BNY Mellon

www.bnymellon.com
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great place to work!

  • Comp & Benefits
  • Work/Life Balance
  • Senior Management
  • Career Opportunities
Current Employee - Associate in Pittsburgh, PA
Current Employee - Associate in Pittsburgh, PA

I have been working at BNY Mellon

Pros

career advancement strongly encouraged, great benefits

Cons

pay is lower than industry average

Recommends
Approves of CEO

1415 Other Employee Reviews for BNY Mellon (View Most Recent)

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  1.  

    Technology Management is Non-Technical

    • Comp & Benefits
    • Work/Life Balance
    • Senior Management
    • Career Opportunities
    Current Employee - Vice President in Pittsburgh, PA
    Current Employee - Vice President in Pittsburgh, PA

    I have been working at BNY Mellon

    Pros

    --Good benefits at the VP level
    --Flexible work arrangements are available and in some departments encouraged.
    --In spite of hiring freeze, opportunities exist within the Firm.

    Cons

    --Middle management in technology consists of women without any technology background.
    --The quest for diversity means plenty of women have been promoted based on their connections and not their competence.
    --Too many lifers in the organization having no experience outside of BNY or Mellon.
    --Corporate recruiting too slow to respond to applications resulting in loss of talent.

    No opinion of CEO
  2. 4 people found this helpful  

    A Pilotless Ship Lost At Sea

    • Comp & Benefits
    • Work/Life Balance
    • Senior Management
    • Career Opportunities
    Current Employee - Vice President in New York, NY
    Current Employee - Vice President in New York, NY

    I have been working at BNY Mellon

    Pros

    Decent benefits. I am paid fairly but I think that only happened because I insisted on a good starting salary. The atmosphere is quite cordial until you start challenging the conventional wisdom. Days are not long by financial services standards. You can work as hard as you want to, or not, if you choose. There is little direct management oversight.

    Cons

    Just a complete lack of direction from the highest levels of management down through the ranks. Lack of ability of management to identify issues and problems at all levels and devise remedies to address them is quite glaring. Lack of strategy exists to address what they incorrectly perceive to be the most signiificant problems. Management is concerned with checklists, scorecards and numbers but does little to demonstrate that these have anything to do with improving the business. Often, it seems that the solutions to problems have come from the latest MBA textbook or worse, the latest management fad.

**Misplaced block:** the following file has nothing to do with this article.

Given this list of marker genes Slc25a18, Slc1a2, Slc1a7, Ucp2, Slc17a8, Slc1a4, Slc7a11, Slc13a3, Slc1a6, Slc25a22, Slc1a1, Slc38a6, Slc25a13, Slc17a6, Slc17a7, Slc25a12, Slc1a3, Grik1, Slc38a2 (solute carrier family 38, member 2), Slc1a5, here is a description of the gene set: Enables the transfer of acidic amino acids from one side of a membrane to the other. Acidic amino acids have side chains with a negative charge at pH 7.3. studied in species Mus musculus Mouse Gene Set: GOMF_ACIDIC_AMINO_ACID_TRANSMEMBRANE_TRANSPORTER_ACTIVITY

Senior management through high middle management has no connection with the workforce. They only communicate through emails and "Town Halls", which are 1 - 1 1/2 hour meetings often with hundreds of people in the room. They never show up in the actual workplace and never spend time with individuals on the bottom rungs of the ladder like me. I have never met the man three levels above me and I doubt many of my colleagues have had the pleasure either. These people show no interest in what the day-to-day issues are and what they can do to facilitate productivity at the individual level. The idea of "management by walking around", introducing yourself, sitting down and finding out what's happening "on the ground" is completely foreign to management here. They like their "information bubble" and "management echo chamber" and rarely, if ever, venture out of it.

    Quality work pretty much goes unrewarded. Bonuses are small to non-existent in some areas of the company and the bonus money is awarded inconsistently throughout the company. A 3% bonus is given for outstanding work in many cases. In other parts of the company, 12% bonuses exist for those at the same level, even for new hires.

    Organizations are very much siloed from each other. This exists between organizations across the Mellon-BNY divide but also within the heritage organizations as well. There is a lack of communication and collaboration. When new software or procedures are established, often there is no or very little indoctrination into the new procedures. Rollout is poor. Management follow-up where collaboration is required is poor to non-existent. Often, high middle management appears to be responsible for failure to collaborate.

    Real education is nearly non-existent where I work. Although there is lip-service paid to education, it often consists of vendor sales indoctrination. Serious technical education delivered by outside parties that the company has to pay for is very hard to come by..
    .

    Advice to ManagementAdvice

    Need I say more than what I said above? It is clear to me that management very well knows at least the "soft" issues of what is wrong and is unwilling to do much about it. I can make guesses as to why this is true but these would only be guesses.

    I would expect that BNY Mellon will not make major strides under anything resembling current management, including the current board of directors. There appears to be a culture of underperformance which dates back many years.

    After all, to fix a problem you have to first admit that there is one. They refuse to do that.

    Doesn't Recommend
    Disapproves of CEO
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